Reiney Hatch, 17, of Ukiah is a rodeo competitor with her horse Sizzle. Press Democrat photo by Jeff Kan Lee

By GLENDA ANDERSON
THE PRESS DEMOCRAT

Figuring out where Ukiah teen Reiney Hatch is on any given weekend is a cinch.
If she’s not in a pickup hauling a horse trailer, she’s in the saddle in some rodeo ring.

Last month, it was Wyoming. A couple of weeks ago, it was Amador County. On holiday weekends, the 17-year-old sometimes competes in two rodeos hundreds of miles apart.

“I’m gone about every weekend, who knows where,” she said.
Weekdays are for practice.
Reiney is always on the go, and that’s fine with her.
“I hate” sitting still, she said.
Reiney graduated this year from the Redwood Academy, a Ukiah charter school, and plans to attend college close to home and her horses, beginning with Mendocino Community College.
But her ultimate goal is moving to Texas and making a living on the rodeo circuit.
“If I don’t do rodeo, I don’t know what I’d probably do,” she said.
Reiney is off to a good start.
She is the 2010 California High School Rodeo Association barrel racing champion and placed 29th out of 184 girls at the National High School Rodeo finals in Wyoming.
She was not happy with her performance in Wyoming, but it rained the day she competed and the mud was 8 inches deep.
“It was really sticky,” she said.
Reiney is undeterred by the minor setback. She has been competing in rodeo events since she was 11 and has plenty of trophies and other loot to prove her skill.
She won two saddles this year, and her tack rooms at home and in her horse trailer are filled with fancy pads and innumerable bridles.
Altogether she has six horses, each with a different set of skills for the rodeo events in which she competes, including barrel racing, pole bending, breakaway roping and goat tying.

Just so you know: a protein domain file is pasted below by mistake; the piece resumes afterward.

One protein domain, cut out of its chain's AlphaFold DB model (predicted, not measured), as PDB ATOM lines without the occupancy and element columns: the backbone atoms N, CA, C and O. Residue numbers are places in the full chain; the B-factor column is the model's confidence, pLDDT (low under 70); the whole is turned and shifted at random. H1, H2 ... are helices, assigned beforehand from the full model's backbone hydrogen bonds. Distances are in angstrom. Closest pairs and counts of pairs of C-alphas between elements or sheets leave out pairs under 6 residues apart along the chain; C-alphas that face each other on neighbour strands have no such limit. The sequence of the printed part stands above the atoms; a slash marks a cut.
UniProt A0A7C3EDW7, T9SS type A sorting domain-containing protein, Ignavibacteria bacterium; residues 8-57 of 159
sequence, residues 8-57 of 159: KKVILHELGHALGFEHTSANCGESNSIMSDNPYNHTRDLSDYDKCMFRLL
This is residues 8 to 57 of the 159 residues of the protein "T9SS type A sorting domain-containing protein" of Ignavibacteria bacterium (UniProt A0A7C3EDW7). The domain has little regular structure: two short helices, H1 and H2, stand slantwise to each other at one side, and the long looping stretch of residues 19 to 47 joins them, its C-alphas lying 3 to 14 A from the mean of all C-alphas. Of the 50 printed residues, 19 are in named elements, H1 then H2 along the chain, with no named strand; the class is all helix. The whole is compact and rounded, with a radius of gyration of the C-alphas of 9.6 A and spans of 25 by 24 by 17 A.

Reiney was first smitten with horses when she was 2 and discovered a neighbor’s horse, said her mother, Judy Hatch, who with her husband owns a vineyard just south of Ukiah.
“The minute she started talking, we had to go out and feed the horse,” she said.
“Horsey, horsey, go feed horsey,” Reiney would say.
When she was 10, her parents caved in and bought her a pony. Now their lives are pretty much devoted to supporting their daughter’s cowgirl dreams.
“All we do is put money into horses and vehicles,” said Judy Hatch, who often accompanies her daughter on road trips.
Reiney at one time also had an interest in roller skating competitively, but when she was 9, the instructor told her she had to choose between skating and horses. The choice was easy.
She never has looked back, despite a tumble or two, one of which left her with a broken collar bone.
“The only time I cried was when they told me I couldn’t ride for six weeks,” Reiney said. She was 11.
Sometimes she feels a twinge of fear at the beginning of a barrel racing event, but she gets over it as soon as she and her horse rocket past the first barrel. Then the fun and excitement kick in.
“It’s an adrenaline rush,” Reiney said.

You can reach Staff Writer Glenda Anderson at 462-6473 or glenda.anderson@ pressdemocrat.com.

Reiney Hatch
Age: 17
High School: Redwood Academy, 2010 graduate
Lives with: parents Bruce and Judy Hatch
Passions: Rodeo
Favorite music: Pop
Job: Aspires to be a professional rodeo competitor
Working pets: six horses: Sizzle, Bitty, Oscar, Hawk, Tudy and Passport.